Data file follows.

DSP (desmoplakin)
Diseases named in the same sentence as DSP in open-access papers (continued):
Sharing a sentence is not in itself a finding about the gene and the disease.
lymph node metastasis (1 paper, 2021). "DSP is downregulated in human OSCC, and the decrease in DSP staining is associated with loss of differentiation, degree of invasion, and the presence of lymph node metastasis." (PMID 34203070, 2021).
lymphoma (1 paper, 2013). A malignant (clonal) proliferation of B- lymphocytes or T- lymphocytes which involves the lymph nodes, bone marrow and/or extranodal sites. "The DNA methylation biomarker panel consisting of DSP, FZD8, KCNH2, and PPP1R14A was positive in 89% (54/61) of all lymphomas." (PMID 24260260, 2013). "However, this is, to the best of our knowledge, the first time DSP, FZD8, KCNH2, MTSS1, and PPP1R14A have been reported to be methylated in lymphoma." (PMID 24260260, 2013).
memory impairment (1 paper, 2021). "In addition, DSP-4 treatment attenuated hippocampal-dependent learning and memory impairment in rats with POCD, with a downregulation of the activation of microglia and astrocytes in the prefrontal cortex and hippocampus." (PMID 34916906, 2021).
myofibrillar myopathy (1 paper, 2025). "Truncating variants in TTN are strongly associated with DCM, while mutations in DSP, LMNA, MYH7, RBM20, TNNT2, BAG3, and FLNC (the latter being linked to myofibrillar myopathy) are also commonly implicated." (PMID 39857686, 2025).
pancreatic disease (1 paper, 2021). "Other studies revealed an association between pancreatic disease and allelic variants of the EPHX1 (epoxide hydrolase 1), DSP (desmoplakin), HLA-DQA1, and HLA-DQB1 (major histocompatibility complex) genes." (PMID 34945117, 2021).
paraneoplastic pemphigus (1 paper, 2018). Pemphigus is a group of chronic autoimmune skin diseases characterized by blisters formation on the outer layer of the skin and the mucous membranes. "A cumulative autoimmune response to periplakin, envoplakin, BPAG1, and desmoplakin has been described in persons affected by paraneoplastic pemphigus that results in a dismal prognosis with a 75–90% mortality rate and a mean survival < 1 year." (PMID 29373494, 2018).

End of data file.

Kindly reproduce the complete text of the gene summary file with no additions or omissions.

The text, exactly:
DSP (desmoplakin)
Diseases named in the same sentence as DSP in open-access papers (continued):
Sharing a sentence is not in itself a finding about the gene and the disease.
lymph node metastasis (1 paper, 2021). "DSP is downregulated in human OSCC, and the decrease in DSP staining is associated with loss of differentiation, degree of invasion, and the presence of lymph node metastasis." (PMID 34203070, 2021).
lymphoma (1 paper, 2013). A malignant (clonal) proliferation of B- lymphocytes or T- lymphocytes which involves the lymph nodes, bone marrow and/or extranodal sites. "The DNA methylation biomarker panel consisting of DSP, FZD8, KCNH2, and PPP1R14A was positive in 89% (54/61) of all lymphomas." (PMID 24260260, 2013). "However, this is, to the best of our knowledge, the first time DSP, FZD8, KCNH2, MTSS1, and PPP1R14A have been reported to be methylated in lymphoma." (PMID 24260260, 2013).
memory impairment (1 paper, 2021). "In addition, DSP-4 treatment attenuated hippocampal-dependent learning and memory impairment in rats with POCD, with a downregulation of the activation of microglia and astrocytes in the prefrontal cortex and hippocampus." (PMID 34916906, 2021).
myofibrillar myopathy (1 paper, 2025). "Truncating variants in TTN are strongly associated with DCM, while mutations in DSP, LMNA, MYH7, RBM20, TNNT2, BAG3, and FLNC (the latter being linked to myofibrillar myopathy) are also commonly implicated." (PMID 39857686, 2025).
pancreatic disease (1 paper, 2021). "Other studies revealed an association between pancreatic disease and allelic variants of the EPHX1 (epoxide hydrolase 1), DSP (desmoplakin), HLA-DQA1, and HLA-DQB1 (major histocompatibility complex) genes." (PMID 34945117, 2021).
paraneoplastic pemphigus (1 paper, 2018). Pemphigus is a group of chronic autoimmune skin diseases characterized by blisters formation on the outer layer of the skin and the mucous membranes. "A cumulative autoimmune response to periplakin, envoplakin, BPAG1, and desmoplakin has been described in persons affected by paraneoplastic pemphigus that results in a dismal prognosis with a 75–90% mortality rate and a mean survival < 1 year." (PMID 29373494, 2018).